A night without alcohol

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Have you ever been sober on a night out when your friends are more than a little worse for wear? How about when everyone is consuming their fourth sambuca shot whilst you’re still sipping your first glass of Coca Cola? Usually, I would never entertain the idea of a night of sobriety but for the purpose of this article, yes a night without alcohol is classed as research, I thought I would take one for the team and experience firsthand what a night on the town is like without my good friend vodka.

I’m not an alcoholic by any means but I found the biggest problem of my night was the temptation and longing to join in with everyone, as whilst your friends’ spirits (excuse the pun) are not so quietly soaring, yours are situated at the bottom of your non-alcoholic beverage. Also, enduring the process of others pre-drinking and the marrying combination of applying make up, styling your hair, and selecting an outfit whilst they’re sipping your favourite drink, can take its toll on anyone’s mood before heading out and into a taxi, or in my case, my car as I found myself as the designated driver for the evening.

On the way to our first drinking destination of the night, my friends attempted their best Mariah Carey impressions much to my ears disgust. It appears demanding songs off the driver, and singing along as if you’re in an X Factor audition came hand in hand with the journey into the city centre. Probably not a sober person’s ideal way to travel, but from my experience I say embrace it, especially when you’re the driver and in control of what songs are played. That being said, picking songs with low key notes are a must. Also, acting as a taxi driver for the night does have its perks. The ability to leave whenever you wish, as well as your passengers chipping in for petrol money paying for your soft drinks, making the night out friendly on your purse strings.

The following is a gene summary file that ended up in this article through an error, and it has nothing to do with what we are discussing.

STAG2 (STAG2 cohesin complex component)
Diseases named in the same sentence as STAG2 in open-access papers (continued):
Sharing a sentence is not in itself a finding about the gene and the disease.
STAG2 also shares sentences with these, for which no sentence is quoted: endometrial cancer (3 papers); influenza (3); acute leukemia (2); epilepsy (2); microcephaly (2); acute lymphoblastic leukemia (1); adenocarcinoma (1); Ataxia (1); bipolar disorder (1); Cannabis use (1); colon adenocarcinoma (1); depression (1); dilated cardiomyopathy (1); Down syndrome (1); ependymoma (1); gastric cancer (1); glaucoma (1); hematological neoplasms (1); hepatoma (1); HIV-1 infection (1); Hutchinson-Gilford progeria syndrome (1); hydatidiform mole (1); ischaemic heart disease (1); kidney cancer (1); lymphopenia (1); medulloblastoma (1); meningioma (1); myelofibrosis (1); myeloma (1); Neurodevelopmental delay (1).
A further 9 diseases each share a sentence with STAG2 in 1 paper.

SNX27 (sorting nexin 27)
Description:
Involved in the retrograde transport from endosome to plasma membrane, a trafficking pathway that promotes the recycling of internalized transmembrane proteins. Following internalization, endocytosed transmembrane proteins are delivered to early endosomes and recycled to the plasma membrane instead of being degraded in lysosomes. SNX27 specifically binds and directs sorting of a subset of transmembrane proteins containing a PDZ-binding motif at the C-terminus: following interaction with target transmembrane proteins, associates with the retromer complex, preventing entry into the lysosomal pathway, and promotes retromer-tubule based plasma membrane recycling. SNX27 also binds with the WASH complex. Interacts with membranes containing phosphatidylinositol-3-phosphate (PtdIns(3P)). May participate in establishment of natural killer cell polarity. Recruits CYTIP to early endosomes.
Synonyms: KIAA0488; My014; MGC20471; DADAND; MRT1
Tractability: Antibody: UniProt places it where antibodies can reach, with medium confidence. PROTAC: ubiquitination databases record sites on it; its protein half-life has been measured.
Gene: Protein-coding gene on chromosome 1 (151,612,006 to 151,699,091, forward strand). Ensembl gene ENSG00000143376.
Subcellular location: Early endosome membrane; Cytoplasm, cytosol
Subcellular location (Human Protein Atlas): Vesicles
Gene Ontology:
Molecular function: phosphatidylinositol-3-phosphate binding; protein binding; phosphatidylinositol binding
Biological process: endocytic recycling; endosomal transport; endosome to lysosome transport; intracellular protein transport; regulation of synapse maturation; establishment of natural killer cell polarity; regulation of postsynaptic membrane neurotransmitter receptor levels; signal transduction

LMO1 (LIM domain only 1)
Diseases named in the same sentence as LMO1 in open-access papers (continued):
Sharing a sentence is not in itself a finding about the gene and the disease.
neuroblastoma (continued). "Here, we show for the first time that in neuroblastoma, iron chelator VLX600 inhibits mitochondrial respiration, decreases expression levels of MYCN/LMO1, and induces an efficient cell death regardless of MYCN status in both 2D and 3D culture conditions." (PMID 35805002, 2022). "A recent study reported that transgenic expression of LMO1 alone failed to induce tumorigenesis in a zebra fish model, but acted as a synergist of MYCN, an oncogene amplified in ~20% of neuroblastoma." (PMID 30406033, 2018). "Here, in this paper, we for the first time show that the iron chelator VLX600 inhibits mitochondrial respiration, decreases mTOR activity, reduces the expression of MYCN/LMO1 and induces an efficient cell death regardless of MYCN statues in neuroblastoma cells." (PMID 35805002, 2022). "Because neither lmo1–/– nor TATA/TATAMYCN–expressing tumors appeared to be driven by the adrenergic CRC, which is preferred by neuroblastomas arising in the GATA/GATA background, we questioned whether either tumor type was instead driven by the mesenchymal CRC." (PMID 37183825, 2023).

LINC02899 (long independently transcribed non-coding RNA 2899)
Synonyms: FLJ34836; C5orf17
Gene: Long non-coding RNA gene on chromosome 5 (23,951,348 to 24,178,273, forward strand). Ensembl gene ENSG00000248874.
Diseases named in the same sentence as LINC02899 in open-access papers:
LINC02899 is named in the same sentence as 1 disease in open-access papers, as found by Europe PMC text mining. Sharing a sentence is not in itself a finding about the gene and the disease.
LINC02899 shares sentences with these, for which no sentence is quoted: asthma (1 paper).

Although, speaking from experience, if you are driving home friends who have consumed more alcohol in one evening than Phil Mitchell at a brewery, then I advise sick bags. Standard supermarket carrier bags will do, but please check for holes at the bottom of the bag as I doubt you will be able to charge the standard £75 soiling charge like local taxi firms do.

Hitting the dance floor without a bit of Dutch courage was a strange experience at first. However, once you’ve realized that your friend’s body poppin’ moves, which would look more at home in a Cheeky Girl video, make you look like Beyonce your confidence suddenly sky rockets.

The night also provided endless humorous anecdotes which will have my friends squirming all the way up to graduation and beyond, as well as I was able to revel in the fact that I didn’t wake up with the dryness of the Sahara in my mouth, and a longing for rehydration. I welcomed hearing everyone’s drunken, although slightly slurred, conversations and the occasional confession of a few secrets which are unearthed after hours of drinking. It worked as brilliant leverage for skipping the next round of household chores. Although, my personal highlight was waking the next morning to a clear head and the ability to function properly while everyone else was suffering in bed.

Overall, I confess that the night was not as bad as I had anticipated. Remember, being with your friends, enjoying the music, and feeling comfortable in your surroundings are key to having a good night, and it is not the consumption of alcohol. Although, I must admit, I wouldn’t fancy a t-total night at the Carleton.

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